Watch this video. It is a Pocket Wizard ad but has great animations. At minute 2:30 you will see the shutter open and expose the ambient light or first exposure. It may not be much of an exposure but it is an exposure. Then the flash fires to illuminate the subject - the second part of the exposure. Note: You don't need PW because that is for off camera high speed sync. Also you don't need to know anything about HSS now but it is interesting to see how your shutter and flash work together.

I'm not sure what your camera is but if you get a flash I would suggest you keep things simple and put the camera P mode and set your flash to ETTL. ETTL fires a pre flash to determine correct exposure of your subject. It is a good tool and gets you close but is not an exact science. The next step is learn how to adjust the Flash Exposure Compensation or FEC. After each shot check the histogram, adjust the FEC as required and shoot again. My guess is there will be enough white to work with. That is all you need.

Here is a link on how to interpret the histogram. If you get whites right the rest of the exposure falls into place. Again remember this is for your subject, not the ambient or surrounding light.  Scroll down to the gent holding the white towel.

So when using the flash we have the camera on P mode and flash on ETTL and we adjust FEC as required for subject exposure. Now the best way to use flash is put the camera on manual when using flash. In P mode you don't have a lot of control over depth of field. Actually there is little difference between P and M modes. In P the camera controls shutter and DOF and in M you do. This gets a little complex and I can get into that if you wish but like I said one week is not very long for this learning curve.

Next when using flash I would suggest shooting with the highest ISO you are comfortable with. 1600 - 3200 even better. This brings in more ambient light so the flash does not have to work as hard, there is better balance between flash and ambient thus the images look more natural, not like your subject/s have been nuked.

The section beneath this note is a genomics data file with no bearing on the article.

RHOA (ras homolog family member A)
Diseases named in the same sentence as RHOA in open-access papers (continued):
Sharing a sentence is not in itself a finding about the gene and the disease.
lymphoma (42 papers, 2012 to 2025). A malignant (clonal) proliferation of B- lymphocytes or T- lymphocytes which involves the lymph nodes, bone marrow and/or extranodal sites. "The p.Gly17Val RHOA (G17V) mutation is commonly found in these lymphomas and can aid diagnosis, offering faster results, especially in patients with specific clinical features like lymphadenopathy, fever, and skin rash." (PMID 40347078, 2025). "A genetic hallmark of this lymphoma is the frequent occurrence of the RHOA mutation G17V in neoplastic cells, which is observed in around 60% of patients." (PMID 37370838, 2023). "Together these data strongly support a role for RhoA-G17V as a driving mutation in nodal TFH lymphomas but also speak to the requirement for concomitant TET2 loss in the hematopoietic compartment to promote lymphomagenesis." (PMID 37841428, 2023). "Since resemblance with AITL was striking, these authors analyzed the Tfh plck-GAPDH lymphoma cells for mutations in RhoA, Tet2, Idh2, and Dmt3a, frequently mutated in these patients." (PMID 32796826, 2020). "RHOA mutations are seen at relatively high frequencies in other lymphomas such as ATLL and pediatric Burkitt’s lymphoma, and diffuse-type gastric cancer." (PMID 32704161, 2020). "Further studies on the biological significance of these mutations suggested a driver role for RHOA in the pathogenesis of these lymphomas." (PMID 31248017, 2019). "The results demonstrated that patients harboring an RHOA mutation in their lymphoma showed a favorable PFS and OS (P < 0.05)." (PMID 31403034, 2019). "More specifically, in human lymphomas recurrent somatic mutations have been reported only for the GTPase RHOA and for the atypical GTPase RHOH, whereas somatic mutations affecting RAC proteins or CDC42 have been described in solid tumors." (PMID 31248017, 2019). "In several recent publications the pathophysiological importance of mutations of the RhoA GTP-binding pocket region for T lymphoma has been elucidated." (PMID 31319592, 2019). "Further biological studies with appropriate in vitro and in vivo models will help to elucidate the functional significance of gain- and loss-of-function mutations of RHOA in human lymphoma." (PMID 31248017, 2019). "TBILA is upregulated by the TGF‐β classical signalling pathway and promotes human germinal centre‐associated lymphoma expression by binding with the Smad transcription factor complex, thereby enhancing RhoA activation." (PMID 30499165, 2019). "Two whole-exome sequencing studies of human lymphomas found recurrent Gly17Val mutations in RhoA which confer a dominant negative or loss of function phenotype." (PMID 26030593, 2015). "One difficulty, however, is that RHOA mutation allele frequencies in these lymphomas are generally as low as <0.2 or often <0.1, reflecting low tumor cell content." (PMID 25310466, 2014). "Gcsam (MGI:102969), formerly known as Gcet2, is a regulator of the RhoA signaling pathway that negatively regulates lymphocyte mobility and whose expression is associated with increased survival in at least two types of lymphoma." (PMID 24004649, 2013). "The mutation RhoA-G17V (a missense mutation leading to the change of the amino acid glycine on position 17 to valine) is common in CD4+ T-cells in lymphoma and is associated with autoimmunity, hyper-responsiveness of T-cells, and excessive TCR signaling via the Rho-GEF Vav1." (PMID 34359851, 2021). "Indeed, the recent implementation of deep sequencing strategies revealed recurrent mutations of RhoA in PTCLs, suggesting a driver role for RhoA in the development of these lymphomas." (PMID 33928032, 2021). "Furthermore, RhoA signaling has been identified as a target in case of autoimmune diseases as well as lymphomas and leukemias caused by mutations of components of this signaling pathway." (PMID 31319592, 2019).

So far. Camera on P, flash on ETTL, learn how to use FCE and use a higher ISO.

If you are going to use a flash I would get it yesterday and start practising. If you do later I will explain why the flash head rotates (bouncing the light) and how that gets better, more even/pleasing flash exposures.

Here is a list that may help you.

EOS Bodies - For Stills / Re: Help to make my decision.
« on: January 26, 2013, 12:09:58 AM »
5D2 for what you do if you are thinking about going FF. Mind you with a couple of other lenses you can do very well with the 7D. I had a Tokina 11-16 which is a very sharp corner corner lens. The Canon 85 1.8 is a inexpensive and excellent portrait lens.   

I have both the 7D and 5D3 (had 5D2) and you can't been the IQ you get out of a FF but I can't imagine giving up either. I also shoot sports and wildlife (birding) so each body has it's place.           

Tokina @ 11mm

Software & Accessories / Re: Noise in Lightroom vs DPP
« on: January 25, 2013, 08:19:29 PM »
Are you comparing apples to to oranges? Is the auto in camera NR and in DPP off? Is sharpening in DPP off? Are LR NR and sharpening sliders at zero?       

EOS Bodies - For Stills / Re: 7D - How bad is it? Really?
« on: January 25, 2013, 12:49:44 PM »

100% crop

Software & Accessories / Re: Starting to work with RAW. Help?
« on: January 25, 2013, 12:40:34 PM »
Yes start off with DPP.  Then I would suggest to take a serious look at LR if you are doing mass edits.

Module 5 starts with what are raw images. Good to go through it all but 1 to 4 talk about what is new in DPP. If you have not used it then you may find it confusing.

EOS Bodies - For Stills / Re: 7D - How bad is it? Really?
« on: January 25, 2013, 12:32:45 PM »
Nice sharp pics.

Animal Kingdom / Re: Show your Bird Portraits
« on: January 24, 2013, 10:26:29 PM »

Black & White / Re: Black & White
« on: January 24, 2013, 10:15:16 PM »
A few more